Another Sunday smorgas-bored…and, as Cactus Jack used to say, it turned out nice again…
There are two things I really like about Patrik Laine: 1) his shot; 2) his age.
I’d probably like him as a person, too, because he strikes me as a nice young man with wry humor and a blunt honesty that’s uncommon among play-for-pay jocks. He seems like a cool kid.
But I’m here today more to discuss Puck Finn the hockey player, not the cool kid and his passion for PlayStation and whatever other techno gizmos and gadgets that have caught his fancy and keep the Winnipeg Jets winger occupied when he isn’t lighting lamps at one end of the freeze and handing out free pizzas at the other.
I recognize some Kent Nilsson in Laine, on and off the ice.
Kenta was as laid back as a Sunday afternoon in a one-horse town. He was also blessed with a wicked sense of humor. (Nilsson once sneaked up behind a scribe tapping away at his computer keyboard in the Calgary Saddledome press box and said, “How could so much shit come out of such a little machine.”)
In terms of pure skill, though, there’s no comparison between Laine and Nilsson. I maintain to this day that no one who’s worn Jets linen was, or is, more gifted than the slick Swede. Not the Golden Jet, Ulf or Anders. Not Ducky. Not the Finnish Flash. If you’d like to debate the issue, consider that Wayne Gretzky once said Nilsson “might have been the most skilled hockey player I ever saw in my career.” That’s good enough for me.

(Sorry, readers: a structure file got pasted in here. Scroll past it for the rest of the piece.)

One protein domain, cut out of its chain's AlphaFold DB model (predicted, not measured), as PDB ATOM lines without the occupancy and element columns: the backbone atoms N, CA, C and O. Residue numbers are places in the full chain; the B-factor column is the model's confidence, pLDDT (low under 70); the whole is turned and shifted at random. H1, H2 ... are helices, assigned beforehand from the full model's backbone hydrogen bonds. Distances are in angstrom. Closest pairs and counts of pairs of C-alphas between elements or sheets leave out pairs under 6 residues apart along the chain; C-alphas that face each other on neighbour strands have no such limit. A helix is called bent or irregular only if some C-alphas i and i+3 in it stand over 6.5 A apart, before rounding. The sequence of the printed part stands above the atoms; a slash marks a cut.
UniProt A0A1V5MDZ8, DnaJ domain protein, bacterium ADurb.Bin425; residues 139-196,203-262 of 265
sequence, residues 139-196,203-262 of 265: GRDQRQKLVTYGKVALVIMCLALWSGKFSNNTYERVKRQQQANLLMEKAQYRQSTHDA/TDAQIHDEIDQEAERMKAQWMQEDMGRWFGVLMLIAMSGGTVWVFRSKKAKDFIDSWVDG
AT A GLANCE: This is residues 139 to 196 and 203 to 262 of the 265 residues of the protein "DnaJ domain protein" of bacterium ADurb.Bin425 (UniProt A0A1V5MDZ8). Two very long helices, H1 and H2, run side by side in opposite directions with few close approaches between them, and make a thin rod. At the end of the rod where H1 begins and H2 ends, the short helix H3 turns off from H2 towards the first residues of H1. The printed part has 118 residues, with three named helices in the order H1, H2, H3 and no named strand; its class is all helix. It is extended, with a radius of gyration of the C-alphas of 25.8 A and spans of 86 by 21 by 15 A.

In the mood, Magic Man Nilsson was a maestro. The game was played at his tempo. On his terms. It was best to toss a second puck onto the ice so the other 11 guys had something to play with.
Trouble is, Kenta was an enigma. That is, engaged one minute, disinterested the next. And the rabble recognized both his other wordly talent and his indifference.
When Nilsson scored 131 points for the Calgary Flames in 1980-81 (fewer than only Gretzky and Marcel Dionne), expectations became heightened to the point of delusional. The faithful assumed there would be more of the same. There wasn’t. The best Nilsson could do for an encore was 104 points, ninth in National Hockey League scoring, and that just wasn’t up to snuff for the Flames faithful. Those 104 points would have/could have/should have been 134.
“If only he applied himself all the time like Gretzky,” they would moan.
In that sense, Puck Finn is a Nilsson doppelganger. He introduced himself with 36- and 44-goal seasons, so he’s boxed himself in at those numbers. Anything less and frustration and much braying ensues.
At present, Laine’s sitting on 25 snipes, best among les Jets. But you’d swear he’s stuck on 10 goals.